In December 2015, the first known successful cyber-attack on a power grid was carried out in Ukraine, disrupting the electricity supply for hundreds of thousands of customers for several hours. Since then, concerns have grown across the globe about the potential public health, economic and security impacts of widespread power outages in heavily populated regions.
The World Economic Forum (WEF) — perhaps best known for its annual high-profile meeting in Davos, Switzerland, that brings together business leaders, politicians, economists, journalists and celebrities from across the globe — is focusing increasing attention on cyber resilience. For help in this area, the WEF has sought expertise from the U.S. Department of Energy’s (DOE) Argonne National Laboratory.
In February, the WEF published “Cyber Resilience in the Electricity Ecosystem: Principles and Guidance for Boards.” The study, developed with the help of Argonne experts, places a special emphasis on the steps the electricity industry should take to combat the growing risk that comes from operating in an interconnected and interdependent environment, where the consequences of a cyber-attack could have a cascading effect on the electricity ecosystem.
According to Scott Pinkerton, cyber security program manager in Argonne’s Strategic Security Sciences division and part of the WEF Cyber Resilience-Electricity working group that developed the study, “The electricity industry recognizes that there are some serious issues at play. The question is: do they have the tools to evaluate the risks?”
The WEF report highlights two fundamental ways in which industry leaders can view cyber resilience. First, cyber risk is a business- and ecosystem-wide risk — not just an information technology risk — and cyber risk management should be integrated into all business decisions.
“Cyber security today is becoming a risk area in absolutely everything,” Pinkerton said.
To address cyber risks, the WEF established, in 2018, a first-of-its-kind “Centre for Cybersecurity” to help mobilize the capabilities of a global network of partners.
“The WEF is uniquely positioned to bring together global companies with governments to address urgent societal challenges. And Argonne is a leader in applying science and technology to address exactly these kinds of complex, real-world issues.” — Duane Verner, Argonne Resilience Assessment Group Leader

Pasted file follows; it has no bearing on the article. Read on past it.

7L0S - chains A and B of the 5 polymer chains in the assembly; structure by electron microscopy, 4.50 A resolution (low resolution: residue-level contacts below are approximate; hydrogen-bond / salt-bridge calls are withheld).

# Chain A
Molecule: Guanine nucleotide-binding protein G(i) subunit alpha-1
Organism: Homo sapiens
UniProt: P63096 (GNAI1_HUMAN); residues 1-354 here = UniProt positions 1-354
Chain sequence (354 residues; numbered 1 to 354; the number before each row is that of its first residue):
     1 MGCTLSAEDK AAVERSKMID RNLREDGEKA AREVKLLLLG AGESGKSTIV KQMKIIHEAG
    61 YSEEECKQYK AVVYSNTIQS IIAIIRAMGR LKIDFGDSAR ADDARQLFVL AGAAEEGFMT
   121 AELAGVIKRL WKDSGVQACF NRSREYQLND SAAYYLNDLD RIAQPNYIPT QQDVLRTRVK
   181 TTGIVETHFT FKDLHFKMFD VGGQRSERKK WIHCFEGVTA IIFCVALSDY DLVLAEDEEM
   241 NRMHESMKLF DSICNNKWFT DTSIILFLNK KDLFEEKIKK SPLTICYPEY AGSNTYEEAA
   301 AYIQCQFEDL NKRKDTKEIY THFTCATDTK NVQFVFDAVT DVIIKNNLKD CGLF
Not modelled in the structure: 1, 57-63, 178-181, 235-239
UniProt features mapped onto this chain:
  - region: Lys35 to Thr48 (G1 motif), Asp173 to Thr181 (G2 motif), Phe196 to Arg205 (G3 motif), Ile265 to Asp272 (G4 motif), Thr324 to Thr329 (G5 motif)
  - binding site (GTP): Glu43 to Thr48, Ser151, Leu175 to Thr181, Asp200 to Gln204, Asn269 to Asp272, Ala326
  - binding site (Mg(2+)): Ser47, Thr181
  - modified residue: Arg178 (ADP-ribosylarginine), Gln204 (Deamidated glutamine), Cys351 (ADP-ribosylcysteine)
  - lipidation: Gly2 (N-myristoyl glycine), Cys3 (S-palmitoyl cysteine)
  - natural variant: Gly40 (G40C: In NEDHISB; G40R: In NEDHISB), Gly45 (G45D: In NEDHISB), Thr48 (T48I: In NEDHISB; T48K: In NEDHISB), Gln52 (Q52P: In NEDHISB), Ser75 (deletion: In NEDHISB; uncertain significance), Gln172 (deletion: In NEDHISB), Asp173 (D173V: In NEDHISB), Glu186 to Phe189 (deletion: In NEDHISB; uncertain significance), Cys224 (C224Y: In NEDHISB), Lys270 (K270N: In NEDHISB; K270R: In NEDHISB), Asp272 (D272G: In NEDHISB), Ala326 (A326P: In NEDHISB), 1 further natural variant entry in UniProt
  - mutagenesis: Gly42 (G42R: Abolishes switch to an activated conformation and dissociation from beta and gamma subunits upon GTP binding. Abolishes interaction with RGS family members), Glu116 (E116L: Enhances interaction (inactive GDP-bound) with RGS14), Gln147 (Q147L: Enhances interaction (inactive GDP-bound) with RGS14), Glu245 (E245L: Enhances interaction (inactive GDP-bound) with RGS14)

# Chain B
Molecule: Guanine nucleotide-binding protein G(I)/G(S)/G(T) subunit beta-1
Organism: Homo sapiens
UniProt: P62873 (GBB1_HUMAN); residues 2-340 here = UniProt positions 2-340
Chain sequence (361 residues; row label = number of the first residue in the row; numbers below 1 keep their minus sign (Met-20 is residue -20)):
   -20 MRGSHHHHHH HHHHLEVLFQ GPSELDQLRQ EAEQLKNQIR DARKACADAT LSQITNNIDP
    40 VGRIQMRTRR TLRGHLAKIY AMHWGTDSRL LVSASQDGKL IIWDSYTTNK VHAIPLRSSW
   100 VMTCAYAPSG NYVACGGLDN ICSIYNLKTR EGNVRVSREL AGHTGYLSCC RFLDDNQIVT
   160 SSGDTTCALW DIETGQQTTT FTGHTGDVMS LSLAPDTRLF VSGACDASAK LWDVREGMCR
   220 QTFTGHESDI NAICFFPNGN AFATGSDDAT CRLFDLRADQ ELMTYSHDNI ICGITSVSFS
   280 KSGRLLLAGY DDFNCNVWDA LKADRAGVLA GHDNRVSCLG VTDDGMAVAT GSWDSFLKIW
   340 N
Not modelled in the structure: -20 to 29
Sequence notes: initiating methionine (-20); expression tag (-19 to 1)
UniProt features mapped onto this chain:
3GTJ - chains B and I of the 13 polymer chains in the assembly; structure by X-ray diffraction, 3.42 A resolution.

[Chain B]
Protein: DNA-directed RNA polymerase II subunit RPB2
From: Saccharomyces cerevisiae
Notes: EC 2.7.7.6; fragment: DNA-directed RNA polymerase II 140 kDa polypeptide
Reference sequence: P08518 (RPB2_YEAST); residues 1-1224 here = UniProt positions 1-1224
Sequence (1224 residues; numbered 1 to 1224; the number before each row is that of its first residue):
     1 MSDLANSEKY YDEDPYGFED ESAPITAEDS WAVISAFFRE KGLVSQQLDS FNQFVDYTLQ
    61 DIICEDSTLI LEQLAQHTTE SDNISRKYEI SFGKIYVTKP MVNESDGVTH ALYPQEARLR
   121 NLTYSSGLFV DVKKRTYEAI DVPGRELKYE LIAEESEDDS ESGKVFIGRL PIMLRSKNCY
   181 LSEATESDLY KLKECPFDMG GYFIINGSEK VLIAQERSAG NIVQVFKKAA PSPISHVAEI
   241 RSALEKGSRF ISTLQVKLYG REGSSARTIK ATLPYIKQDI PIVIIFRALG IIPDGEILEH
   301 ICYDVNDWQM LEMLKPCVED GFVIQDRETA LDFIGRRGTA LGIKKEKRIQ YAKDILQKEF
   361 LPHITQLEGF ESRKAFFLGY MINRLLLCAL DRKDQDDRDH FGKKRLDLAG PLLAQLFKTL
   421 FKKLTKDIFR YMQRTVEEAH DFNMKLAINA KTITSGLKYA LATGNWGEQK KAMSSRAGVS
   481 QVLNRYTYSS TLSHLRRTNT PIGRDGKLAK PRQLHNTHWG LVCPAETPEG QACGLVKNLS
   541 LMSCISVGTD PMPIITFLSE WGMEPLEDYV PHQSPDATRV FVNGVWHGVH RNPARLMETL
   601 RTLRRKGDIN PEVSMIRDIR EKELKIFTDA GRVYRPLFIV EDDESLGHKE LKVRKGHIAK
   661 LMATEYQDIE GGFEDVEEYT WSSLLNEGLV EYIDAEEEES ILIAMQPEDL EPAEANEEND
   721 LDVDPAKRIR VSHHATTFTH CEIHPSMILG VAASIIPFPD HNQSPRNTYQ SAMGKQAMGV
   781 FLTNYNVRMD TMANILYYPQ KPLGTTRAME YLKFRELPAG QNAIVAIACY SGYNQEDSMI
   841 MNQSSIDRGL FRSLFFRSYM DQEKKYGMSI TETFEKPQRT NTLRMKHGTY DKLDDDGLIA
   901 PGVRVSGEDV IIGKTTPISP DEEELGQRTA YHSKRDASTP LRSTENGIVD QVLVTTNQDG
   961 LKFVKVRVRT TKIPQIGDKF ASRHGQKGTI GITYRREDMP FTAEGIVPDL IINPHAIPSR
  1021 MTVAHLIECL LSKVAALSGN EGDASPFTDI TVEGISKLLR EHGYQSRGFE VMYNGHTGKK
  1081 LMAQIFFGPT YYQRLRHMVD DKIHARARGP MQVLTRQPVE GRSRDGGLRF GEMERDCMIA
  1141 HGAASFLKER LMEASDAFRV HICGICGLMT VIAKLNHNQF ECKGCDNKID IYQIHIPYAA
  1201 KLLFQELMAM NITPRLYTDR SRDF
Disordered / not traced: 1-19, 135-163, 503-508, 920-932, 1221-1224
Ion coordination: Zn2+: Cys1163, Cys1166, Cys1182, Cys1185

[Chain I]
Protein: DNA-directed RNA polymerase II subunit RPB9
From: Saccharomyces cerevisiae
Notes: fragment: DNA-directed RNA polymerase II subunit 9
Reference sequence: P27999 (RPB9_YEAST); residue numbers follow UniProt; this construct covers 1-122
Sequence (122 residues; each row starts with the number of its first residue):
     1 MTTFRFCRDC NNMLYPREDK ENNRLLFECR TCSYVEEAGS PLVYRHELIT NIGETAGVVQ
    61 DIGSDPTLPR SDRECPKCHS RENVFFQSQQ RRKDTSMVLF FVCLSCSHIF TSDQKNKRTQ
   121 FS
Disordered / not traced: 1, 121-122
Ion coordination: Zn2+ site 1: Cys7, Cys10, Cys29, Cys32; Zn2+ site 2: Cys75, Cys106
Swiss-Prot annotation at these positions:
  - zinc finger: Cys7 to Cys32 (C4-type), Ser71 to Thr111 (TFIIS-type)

The second shift in managing cyber risk in such an interconnected environment involves industry leaders thinking beyond the cyber resilience of their own “houses” and toward the cyber resilience of the broader “neighborhood” of suppliers, customers, competitors, peers and regulators among others.
Pinkerton advocates much more robust coordination among electricity asset owners and operators. In October 2018, he made a presentation to the WEF working group titled “What does coordinated information sharing look like for the energy industry?”
“Some companies believe they are secure by simply subscribing to cyber threat information and downloading feeds of hostile IP addresses. But that’s not adequate protection.” Instead, he recommends creating a “coalition of the willing” — industry members who would actively share cyber threat information with each other.
Pinkerton said the ultimate goal is to achieve true situational awareness so that as an ecosystem, members can quickly go from seeing anomalous behavior to recognizing it as suspicious behavior to mitigating malicious behavior.
“The key is how fast you can detect, respond and recover,” he added.
Argonne’s involvement with the WEF began in September 2017, when Duane Verner, the Resilience Assessment Group Leader in the Decision and Infrastructure Sciences division, presented a simulated cyber-attack on the electric grid of “Big City USA” at a WEF workshop.
For Verner, it’s natural that the WEF is taking such a leadership role — and that Argonne is working to provide much-needed expertise.
“The WEF is uniquely positioned to bring together global companies with governments to address urgent societal challenges,” he said. “And Argonne is a leader in applying science and technology to address exactly these kinds of complex, real-world issues.”
Argonne National Laboratory seeks solutions to pressing national problems in science and technology. The nation’s first national laboratory, Argonne conducts leading-edge basic and applied scientific research in virtually every scientific discipline. Argonne researchers work closely with researchers from hundreds of companies, universities, and federal, state and municipal agencies to help them solve their specific problems, advance America’s scientific leadership and prepare the nation for a better future. With employees from more than 60 nations, Argonne is managed by UChicago Argonne, LLC for the U.S. Department of Energy’s Office of Science.
The U.S. Department of Energy’s Office of Science is the single largest supporter of basic research in the physical sciences in the United States and is working to address some of the most pressing challenges of our time. For more information, visit the Office of Science website.